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Exp Gerontol. 2013 Apr;48(4):401-7. doi: 10.1016/j.exger.2013.01.015. Epub 2013 Feb 5.

Assessment of adiponectin and its isoforms in Polish centenarians.

Author information

1
Department of Neuroendocrinology, Centre of Postgraduate Medical Education, Warsaw, Poland. wojtmed@wp.pl

Abstract

BACKGROUND:

The physiological mechanisms that promote longevity remain unclear. It has been suggested that insulin sensitivity is preserved in centenarians, whereas typical aging is accompanied by increasing insulin resistance. The oldest-old individuals display raised total adiponectin levels, despite the potential correlation between enhanced adiponectin and all-cause and cardiovascular mortality.

AIM:

To evaluate the level of adiponectin and its isoforms in sera of centenarians and to assess associations between adiponectin and metabolic parameters.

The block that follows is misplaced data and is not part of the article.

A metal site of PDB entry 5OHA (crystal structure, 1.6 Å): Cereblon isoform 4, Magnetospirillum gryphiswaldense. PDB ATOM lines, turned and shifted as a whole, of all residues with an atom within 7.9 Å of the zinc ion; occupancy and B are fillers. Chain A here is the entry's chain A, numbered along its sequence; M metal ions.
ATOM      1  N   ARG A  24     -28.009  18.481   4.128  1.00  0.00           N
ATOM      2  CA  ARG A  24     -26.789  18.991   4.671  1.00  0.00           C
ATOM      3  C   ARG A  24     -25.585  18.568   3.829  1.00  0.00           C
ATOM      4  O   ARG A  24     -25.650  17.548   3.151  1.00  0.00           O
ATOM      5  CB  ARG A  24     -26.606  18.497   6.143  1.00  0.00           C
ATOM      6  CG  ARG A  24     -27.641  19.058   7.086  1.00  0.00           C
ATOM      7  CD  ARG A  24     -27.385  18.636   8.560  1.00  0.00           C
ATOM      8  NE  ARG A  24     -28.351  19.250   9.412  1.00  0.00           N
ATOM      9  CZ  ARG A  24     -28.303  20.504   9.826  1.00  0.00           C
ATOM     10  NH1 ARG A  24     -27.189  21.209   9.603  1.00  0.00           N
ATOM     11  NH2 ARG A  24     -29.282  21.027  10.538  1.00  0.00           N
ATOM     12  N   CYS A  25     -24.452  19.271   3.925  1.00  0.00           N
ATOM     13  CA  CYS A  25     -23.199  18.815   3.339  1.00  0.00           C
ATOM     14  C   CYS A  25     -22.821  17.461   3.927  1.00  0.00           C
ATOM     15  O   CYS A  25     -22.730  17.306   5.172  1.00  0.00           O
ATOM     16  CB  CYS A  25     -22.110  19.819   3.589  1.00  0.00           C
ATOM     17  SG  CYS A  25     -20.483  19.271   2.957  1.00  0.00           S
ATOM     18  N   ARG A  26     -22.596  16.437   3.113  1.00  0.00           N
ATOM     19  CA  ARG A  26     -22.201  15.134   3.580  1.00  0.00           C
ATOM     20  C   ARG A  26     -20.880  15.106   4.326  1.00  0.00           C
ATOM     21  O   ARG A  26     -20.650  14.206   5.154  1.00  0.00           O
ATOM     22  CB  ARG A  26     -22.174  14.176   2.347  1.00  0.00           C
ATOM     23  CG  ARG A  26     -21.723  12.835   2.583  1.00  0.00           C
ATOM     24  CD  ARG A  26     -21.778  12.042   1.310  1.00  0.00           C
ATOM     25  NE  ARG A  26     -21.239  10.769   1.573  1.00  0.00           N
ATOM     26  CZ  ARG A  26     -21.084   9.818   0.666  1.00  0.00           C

PARTICIPANTS:

A group of 58 Polish centenarians (50 women and 8 men, mean age 101±1.34 years) and 68 elderly persons (55 women and 13 men, mean age 70±5.69 years) as controls.

MEASUREMENTS:

Serum samples were analyzed to evaluate the following parameters: adiponectin array (total adiponectin, HWM-, MMW- and LMW-adiponectin; all by ELISA methods), insulin (by IRMA methods), glucose and lipid profiles. HOMA-IR was calculated. Clinical data were collected. Statistical analyses were performed.

RESULTS:

The concentrations of all adiponectin isoforms were significantly higher in the oldest-old participants. In the centenarian group, total adiponectin positively correlated with age and HDL-cholesterol, and HMW-adiponectin was negatively associated with insulin and triglycerides. The long-lived participants had a lower incidence of hypertension, type 2 diabetes, overweight and obesity, with lower concentrations of serum glucose and insulin, and reduced HOMA-IR.

CONCLUSION:

Our findings support the thesis that centenarians possess a different adiponectin isoform pattern and have a favorable metabolic phenotype in comparison with elderly individuals. However, additional work is necessary to understand the relevance of these findings to longevity.

PMID:
23396152
DOI:
10.1016/j.exger.2013.01.015
[Indexed for MEDLINE]

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